“It’s really, truly going to be the best player available,” Dorey said, “especially in this type of draft where there hasn’t been anybody that really separated themselves early and held that status all the way through the year as the true ‘1-1.’ There’s been literally multiple guys that everybody has predicted will go in that pick.

“We can make educated guesses about what other teams are doing ahead of us, but we’re so at the mercy of what happens before us. We’re just going to be prepared for a lot of guys. And then when it gets down to our pick, be in a really good position to take the best guy for the Chicago Cubs.”

As he decides what's next, it's clear Ben Zobrist has something left in the tank

As he decides what's next, it's clear Ben Zobrist has something left in the tank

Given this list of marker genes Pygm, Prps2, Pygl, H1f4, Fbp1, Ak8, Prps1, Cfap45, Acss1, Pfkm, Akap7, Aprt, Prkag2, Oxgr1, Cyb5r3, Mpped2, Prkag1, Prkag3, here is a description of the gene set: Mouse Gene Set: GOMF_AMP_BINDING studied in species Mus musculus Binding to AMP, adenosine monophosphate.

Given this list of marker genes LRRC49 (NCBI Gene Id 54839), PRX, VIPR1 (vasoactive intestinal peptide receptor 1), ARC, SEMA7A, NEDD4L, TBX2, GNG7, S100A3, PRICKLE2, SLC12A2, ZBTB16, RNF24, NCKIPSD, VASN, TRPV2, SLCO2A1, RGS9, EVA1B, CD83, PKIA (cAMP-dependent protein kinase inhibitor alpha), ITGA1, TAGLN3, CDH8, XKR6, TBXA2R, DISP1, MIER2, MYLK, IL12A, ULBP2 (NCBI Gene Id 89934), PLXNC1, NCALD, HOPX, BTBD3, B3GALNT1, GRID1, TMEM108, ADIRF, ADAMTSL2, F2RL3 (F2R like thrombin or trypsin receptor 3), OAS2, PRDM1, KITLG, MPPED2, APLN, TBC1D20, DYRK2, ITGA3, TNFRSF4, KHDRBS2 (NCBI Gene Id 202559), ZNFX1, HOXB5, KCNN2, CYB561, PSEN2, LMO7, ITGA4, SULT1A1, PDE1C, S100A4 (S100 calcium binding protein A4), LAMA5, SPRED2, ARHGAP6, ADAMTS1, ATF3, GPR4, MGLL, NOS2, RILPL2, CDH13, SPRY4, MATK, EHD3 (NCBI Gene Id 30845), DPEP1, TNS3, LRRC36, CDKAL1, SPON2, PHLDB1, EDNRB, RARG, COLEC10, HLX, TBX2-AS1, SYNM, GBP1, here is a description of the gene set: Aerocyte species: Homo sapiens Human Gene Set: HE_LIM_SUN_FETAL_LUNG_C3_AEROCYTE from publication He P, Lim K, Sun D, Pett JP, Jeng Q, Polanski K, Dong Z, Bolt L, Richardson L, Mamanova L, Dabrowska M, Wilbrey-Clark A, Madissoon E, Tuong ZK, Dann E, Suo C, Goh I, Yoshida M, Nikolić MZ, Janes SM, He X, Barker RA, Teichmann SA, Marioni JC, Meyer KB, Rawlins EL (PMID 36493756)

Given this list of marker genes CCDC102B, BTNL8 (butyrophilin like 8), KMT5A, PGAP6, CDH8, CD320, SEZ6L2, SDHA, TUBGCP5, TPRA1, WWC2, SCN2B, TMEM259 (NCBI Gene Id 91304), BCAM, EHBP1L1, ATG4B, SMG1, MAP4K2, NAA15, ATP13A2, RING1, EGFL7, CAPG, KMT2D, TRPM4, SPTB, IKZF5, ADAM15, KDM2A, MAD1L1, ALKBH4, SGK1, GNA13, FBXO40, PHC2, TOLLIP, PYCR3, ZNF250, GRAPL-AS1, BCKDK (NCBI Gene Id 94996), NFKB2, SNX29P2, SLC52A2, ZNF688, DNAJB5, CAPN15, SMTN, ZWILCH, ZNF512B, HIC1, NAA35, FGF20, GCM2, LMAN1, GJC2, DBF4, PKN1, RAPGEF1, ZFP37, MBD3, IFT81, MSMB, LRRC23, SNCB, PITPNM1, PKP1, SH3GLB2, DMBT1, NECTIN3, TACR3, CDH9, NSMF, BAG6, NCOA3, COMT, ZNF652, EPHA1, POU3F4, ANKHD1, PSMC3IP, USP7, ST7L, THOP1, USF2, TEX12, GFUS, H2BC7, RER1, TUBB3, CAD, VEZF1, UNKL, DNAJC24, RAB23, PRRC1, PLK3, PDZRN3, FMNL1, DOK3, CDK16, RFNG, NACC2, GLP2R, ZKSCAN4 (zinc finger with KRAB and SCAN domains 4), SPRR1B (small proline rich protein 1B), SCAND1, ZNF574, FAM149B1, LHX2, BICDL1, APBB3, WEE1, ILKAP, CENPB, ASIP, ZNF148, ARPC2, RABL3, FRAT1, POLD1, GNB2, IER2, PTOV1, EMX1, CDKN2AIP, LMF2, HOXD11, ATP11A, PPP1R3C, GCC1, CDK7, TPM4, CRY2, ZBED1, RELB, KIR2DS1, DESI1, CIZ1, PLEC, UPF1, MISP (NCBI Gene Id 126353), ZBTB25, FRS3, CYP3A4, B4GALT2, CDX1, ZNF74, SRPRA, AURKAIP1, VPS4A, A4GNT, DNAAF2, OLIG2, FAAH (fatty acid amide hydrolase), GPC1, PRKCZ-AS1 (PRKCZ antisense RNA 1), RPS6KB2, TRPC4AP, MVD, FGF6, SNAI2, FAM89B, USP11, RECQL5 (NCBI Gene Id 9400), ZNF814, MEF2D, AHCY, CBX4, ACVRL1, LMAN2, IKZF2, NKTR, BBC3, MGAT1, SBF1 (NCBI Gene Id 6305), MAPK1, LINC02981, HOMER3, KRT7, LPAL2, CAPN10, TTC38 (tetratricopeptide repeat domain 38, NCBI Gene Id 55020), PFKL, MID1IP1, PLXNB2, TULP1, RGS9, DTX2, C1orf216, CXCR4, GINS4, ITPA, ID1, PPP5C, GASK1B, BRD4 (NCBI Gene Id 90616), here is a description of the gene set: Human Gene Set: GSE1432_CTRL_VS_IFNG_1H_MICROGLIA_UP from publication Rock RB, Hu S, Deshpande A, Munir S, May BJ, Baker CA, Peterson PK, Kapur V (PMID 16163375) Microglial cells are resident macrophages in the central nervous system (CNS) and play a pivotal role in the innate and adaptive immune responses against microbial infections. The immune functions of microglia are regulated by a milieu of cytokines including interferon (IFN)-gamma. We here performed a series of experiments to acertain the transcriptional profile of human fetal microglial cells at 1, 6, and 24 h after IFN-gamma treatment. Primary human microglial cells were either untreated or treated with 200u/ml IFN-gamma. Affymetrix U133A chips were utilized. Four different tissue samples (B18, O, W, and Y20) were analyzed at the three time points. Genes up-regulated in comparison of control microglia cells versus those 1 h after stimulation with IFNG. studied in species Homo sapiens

When Ben Zobrist rejoined the Cubs active roster on Sept. 1, it was fair to wonder how much he could provide offensively. After all, he spent the previous four months on the restricted list while tending to a family matter, last playing a big-league game on May 6.

Zobrist did no baseball activities from May to mid-July, only working out to stay in shape. Although he eventually ramped things up, he played in just 12 minor league rehab games in August before returning to the Cubs, a small number compared to the length of his absence.

Even Zobrist admitted upon his big-league return that his timing at the plate wasn’t where he wanted it to be. And yet, what he did in September was nothing short of impressive. In 21 games, he posted a .284/.377/.388 slash line, performing at a level many couldn’t have expected, considering the circumstances.